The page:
Response #2: Emily Moyer

Roy Tennant’s article “MARC Must Die” sums up the inadequacies of the almost fifty year old MARC standards. The “complicated syntax” and “needless obfuscation” of MARC is antithetical to the transparency and collaboration that is encouraged today in the forms of tagging, crowdsourcing, and collective cataloging. Although MARC was innovative for the time it was created, it is a strictly controlled system that does not allow for flexibility. For the novice cataloger it is a challenging task to determine the right tags, indicators, and subfield codes to correctly create a MARC record.

Tennant also addresses the problems with trying to incorporate additional information into MARC records which he basically comes to the conclusion is like fitting a square peg into a round hole: possible, but not pretty. Libraries are doing a disservice to their patrons by making it difficult to create and retrieve records.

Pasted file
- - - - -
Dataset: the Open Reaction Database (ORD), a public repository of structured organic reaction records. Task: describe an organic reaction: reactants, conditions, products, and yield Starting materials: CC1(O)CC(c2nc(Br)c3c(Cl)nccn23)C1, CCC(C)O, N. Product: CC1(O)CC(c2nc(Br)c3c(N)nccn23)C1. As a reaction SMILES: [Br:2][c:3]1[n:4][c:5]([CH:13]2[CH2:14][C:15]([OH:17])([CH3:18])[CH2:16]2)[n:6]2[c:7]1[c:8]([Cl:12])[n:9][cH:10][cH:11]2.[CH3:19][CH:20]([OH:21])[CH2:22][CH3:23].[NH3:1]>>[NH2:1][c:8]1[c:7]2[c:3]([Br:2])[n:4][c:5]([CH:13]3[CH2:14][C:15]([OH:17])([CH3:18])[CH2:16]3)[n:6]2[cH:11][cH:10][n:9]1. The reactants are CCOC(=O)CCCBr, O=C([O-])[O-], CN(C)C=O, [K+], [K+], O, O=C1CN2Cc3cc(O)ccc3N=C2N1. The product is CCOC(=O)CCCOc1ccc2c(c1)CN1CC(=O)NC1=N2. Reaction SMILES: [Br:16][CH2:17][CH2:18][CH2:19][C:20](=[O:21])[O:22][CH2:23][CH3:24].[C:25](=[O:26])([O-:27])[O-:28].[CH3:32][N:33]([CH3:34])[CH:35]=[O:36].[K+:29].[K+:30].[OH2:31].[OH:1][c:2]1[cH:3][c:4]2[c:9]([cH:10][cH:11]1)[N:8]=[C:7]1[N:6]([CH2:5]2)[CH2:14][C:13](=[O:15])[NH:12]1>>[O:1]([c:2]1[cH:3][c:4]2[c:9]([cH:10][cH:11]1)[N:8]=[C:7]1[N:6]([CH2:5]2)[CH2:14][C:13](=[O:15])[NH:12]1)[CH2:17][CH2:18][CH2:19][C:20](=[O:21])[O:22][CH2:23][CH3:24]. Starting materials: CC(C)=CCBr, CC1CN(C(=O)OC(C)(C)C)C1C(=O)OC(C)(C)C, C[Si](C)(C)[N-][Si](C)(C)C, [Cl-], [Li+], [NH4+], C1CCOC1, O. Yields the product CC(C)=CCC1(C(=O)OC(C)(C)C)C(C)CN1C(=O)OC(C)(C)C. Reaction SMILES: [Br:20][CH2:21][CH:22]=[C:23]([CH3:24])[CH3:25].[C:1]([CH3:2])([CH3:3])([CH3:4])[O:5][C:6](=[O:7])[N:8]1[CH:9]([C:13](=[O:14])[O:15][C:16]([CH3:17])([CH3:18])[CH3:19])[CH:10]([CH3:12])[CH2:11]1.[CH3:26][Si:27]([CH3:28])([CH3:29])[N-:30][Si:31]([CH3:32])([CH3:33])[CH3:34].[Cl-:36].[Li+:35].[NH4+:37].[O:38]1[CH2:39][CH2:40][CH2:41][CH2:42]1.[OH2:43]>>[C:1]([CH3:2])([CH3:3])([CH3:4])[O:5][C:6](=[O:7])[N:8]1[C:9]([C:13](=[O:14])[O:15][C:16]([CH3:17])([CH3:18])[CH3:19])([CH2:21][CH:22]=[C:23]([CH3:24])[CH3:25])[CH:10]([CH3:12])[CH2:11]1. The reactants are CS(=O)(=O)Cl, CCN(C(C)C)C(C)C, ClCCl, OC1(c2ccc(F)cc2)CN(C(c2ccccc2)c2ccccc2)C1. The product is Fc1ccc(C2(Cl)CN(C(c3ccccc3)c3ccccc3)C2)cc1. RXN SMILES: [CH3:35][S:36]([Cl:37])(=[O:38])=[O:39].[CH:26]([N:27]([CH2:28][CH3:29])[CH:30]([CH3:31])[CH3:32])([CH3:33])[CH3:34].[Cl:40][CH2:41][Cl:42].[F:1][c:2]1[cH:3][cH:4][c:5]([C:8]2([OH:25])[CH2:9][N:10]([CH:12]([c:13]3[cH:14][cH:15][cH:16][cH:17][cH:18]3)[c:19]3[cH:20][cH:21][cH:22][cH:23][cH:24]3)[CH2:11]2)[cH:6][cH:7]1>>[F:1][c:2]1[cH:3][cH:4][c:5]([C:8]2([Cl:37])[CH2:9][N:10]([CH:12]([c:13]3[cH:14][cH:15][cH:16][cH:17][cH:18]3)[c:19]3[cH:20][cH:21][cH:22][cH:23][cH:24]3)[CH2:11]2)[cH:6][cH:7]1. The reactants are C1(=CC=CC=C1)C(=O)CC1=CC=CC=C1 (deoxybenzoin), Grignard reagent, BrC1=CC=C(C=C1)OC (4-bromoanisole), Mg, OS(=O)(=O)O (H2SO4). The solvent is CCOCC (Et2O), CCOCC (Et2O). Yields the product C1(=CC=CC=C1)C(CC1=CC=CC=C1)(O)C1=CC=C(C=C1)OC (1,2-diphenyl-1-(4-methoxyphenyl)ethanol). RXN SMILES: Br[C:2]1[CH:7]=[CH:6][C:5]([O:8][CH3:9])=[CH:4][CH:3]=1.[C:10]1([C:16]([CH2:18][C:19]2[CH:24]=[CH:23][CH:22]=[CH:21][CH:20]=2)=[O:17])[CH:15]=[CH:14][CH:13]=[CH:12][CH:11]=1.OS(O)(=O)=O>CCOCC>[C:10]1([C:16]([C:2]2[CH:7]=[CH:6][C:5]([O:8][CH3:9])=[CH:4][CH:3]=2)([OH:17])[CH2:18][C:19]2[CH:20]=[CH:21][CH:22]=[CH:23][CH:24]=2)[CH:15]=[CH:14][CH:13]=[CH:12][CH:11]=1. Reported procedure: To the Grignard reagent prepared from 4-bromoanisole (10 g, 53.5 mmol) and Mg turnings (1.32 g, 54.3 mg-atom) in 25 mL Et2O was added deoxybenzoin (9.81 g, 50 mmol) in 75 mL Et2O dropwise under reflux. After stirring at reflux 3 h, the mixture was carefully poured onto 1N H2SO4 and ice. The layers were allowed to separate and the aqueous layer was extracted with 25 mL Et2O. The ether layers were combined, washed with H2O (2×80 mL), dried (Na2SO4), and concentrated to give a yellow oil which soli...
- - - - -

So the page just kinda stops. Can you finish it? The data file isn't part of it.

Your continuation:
This article was written in 2002 however, the MARC issue still seems to still be a topic of discussion today. Within that time the Bibliographic Framework Initiative (BIBFRAME) proposed that the MARC format and standards be transitioned into a “linkable information resource” or Linked Data Model. In comparison to MARC, the BIBFRAME Model relies on the relationships between resources instead of individualized records. The BIBFRAME Model is still in early testing, but at least some new options seem to be percolating.


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